His father, Bob Crimo Jr., ran unsuccessfully for mayor of Highland Park in 2019, according to posts on his Facebook page. Crimo Jr. described himself as self-employed and working at Bob’s Pantry & Deli. “Though I have no prior experience in political office, I know the dynamics of Highland Park through my years of experience in business,” he wrote when he announced his candidacy.

Neighbors told NBC that they knew when the suspect was coming and going from the house because he would ride an electric scooter while playing loud music. They said the last time they heard him leave was around 10 a.m. on Monday morning, just minutes before the shooting began.

The Crimo family has generational ties to the Highland Park area dating back almost a century, according to an obituary for the suspect’s grandfather. His mother is Denise Pesina, 48, a Mormon who practices alternative therapies, according to her Facebook profile.

The suspect’s uncle, Paul Crimo, who lives with the family, told Fox 23 Chicago that the family saw no “warning signs” that would indicate he could possibly be involved in the shooting.


“I saw no signs of trouble. And if I did see signs, I would have said something,” his uncle said. He said that his nephew was a “YouTube rapper” who once worked at Panera Bread. 

Social media presence

Unlike the young white men who perpetrated the recent mass shootings in Buffalo, New York, and Uvalde, Texas, the suspect left behind a huge digital trail. 

As well as having popular accounts on Spotify and YouTube, he was active on Twitter and Facebook, had a Discord channel, and also posted on more fringe message boards.

His YouTube videos portray a clear fascination with violence, and mass shootings in particular. In his most recent video uploaded to YouTube, he is seen in the aftermath of a school shooting and the video concludes with him draping himself in the American flag.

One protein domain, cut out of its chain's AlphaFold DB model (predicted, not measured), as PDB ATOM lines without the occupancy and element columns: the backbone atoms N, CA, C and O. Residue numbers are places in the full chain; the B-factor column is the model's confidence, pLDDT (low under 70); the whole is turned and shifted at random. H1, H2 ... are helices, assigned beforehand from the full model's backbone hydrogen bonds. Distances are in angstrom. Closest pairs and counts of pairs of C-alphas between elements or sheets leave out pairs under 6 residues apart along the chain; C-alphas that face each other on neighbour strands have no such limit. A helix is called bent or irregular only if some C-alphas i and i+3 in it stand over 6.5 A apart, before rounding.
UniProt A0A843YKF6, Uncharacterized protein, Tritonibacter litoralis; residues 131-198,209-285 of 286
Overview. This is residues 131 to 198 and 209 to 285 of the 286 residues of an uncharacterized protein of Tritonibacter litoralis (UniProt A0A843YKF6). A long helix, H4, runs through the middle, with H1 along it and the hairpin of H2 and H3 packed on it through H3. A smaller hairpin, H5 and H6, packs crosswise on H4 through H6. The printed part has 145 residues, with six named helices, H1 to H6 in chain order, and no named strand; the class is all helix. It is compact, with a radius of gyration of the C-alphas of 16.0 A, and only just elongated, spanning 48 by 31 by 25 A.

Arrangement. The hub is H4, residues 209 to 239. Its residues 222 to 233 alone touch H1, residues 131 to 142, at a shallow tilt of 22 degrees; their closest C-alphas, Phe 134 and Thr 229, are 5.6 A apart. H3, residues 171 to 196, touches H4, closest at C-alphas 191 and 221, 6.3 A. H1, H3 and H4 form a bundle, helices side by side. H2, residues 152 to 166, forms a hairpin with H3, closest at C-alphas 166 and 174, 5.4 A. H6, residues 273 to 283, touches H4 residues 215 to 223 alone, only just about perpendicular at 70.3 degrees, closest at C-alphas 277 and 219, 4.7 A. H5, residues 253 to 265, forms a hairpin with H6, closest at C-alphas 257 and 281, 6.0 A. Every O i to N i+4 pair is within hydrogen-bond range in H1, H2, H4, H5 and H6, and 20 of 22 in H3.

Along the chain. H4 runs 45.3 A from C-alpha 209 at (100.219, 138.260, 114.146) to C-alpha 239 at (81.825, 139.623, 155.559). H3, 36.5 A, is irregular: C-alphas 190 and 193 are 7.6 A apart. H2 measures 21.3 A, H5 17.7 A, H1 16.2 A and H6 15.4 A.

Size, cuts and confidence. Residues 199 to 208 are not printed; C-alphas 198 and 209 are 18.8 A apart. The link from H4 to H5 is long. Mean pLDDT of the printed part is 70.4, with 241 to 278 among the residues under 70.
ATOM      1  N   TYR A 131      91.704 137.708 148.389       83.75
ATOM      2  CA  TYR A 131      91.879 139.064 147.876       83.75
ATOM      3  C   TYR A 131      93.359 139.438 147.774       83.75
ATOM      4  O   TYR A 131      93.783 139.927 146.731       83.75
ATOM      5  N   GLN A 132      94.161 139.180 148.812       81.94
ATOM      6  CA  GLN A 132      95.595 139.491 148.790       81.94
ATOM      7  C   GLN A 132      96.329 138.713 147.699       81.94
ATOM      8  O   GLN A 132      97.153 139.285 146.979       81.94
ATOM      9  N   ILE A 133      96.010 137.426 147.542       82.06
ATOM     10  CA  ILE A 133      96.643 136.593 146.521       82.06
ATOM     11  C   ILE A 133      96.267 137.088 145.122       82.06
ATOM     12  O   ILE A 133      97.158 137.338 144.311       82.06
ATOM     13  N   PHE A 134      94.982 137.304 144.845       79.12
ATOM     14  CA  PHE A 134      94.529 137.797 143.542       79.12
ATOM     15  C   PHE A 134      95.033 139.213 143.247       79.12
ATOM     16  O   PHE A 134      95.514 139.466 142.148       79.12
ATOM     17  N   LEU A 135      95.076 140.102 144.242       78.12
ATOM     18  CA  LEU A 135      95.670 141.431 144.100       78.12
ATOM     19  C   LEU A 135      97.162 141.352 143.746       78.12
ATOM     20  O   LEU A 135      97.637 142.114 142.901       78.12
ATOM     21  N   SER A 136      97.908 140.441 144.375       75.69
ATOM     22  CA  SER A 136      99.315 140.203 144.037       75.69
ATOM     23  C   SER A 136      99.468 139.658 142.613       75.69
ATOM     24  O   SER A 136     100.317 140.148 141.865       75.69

In an animated video entitled “Toy Soldier”, a character that appears to represent the suspect is seen facing down police and being shot while holding a rifle. In another video, in which he appears in a classroom wearing a black bicycle helmet, he raps about an inevitable event that he can’t stop himself from carrying out. 

“It’s unstoppable… I need to leave now. I need to just do it. It is my destiny. Everything has led up to this. Nothing can stop me, even myself. Is there such a thing as free will or has this been planned out… it’s what I was sent here to do. Like a sleepwalker… walking blindly into the night.”


Hi’s YouTube channel also featured a logo that appears to resemble the one used by the Finnish far-right group known as Suomen Sisu, which has published books by white supremacist David Duke. His Discord channel was also called “SS” which may be a reference to Hitler’s personal bodyguard troop.

The suspect appeared to be a fan of the video game Hitman. He posted images of himself dressed as the main character from the game, Agent 47, on social media, and had a 47 tattoo on his face. Pictures of a car he drove parked outside his parents’ house on Monday night, posted to social media, also show a “47” decal on the driver’s door.

He also posted frequently on a message board that discussed graphic depictions of murder, suicide, and death, NBC reported, adding that his most recent post to that message board last week was a video of a beheading.

Elsewhere on social media, he posted multiple pictures of himself at Trump rallies, some of which feature him dressed as the title character from “Where’s Waldo?” He has also posted pictures of himself wrapped in a Trump flag, and a video he shot of Trump landing at an airport and leaving in his motorcade.

However, many on the right immediately moved to distance themselves from the suspect, claiming—without evidence—that he was a member of antifa and dressed as a Trump supporter to trick the mainstream media. 

But as both sides of the political divide argue over who is to blame for radicalizing the suspect, those who knew him paint a picture of someone who was taking inspiration from everywhere.

“He coopted aesthetics from the left and right but I don’t think he was any of those things, I think he was lost,” Brizes tweeted. “Gravitated towards aesthetics he found interesting. Maybe things can change in a couple of years, but he was never a white nationalist. And was never a leftist.”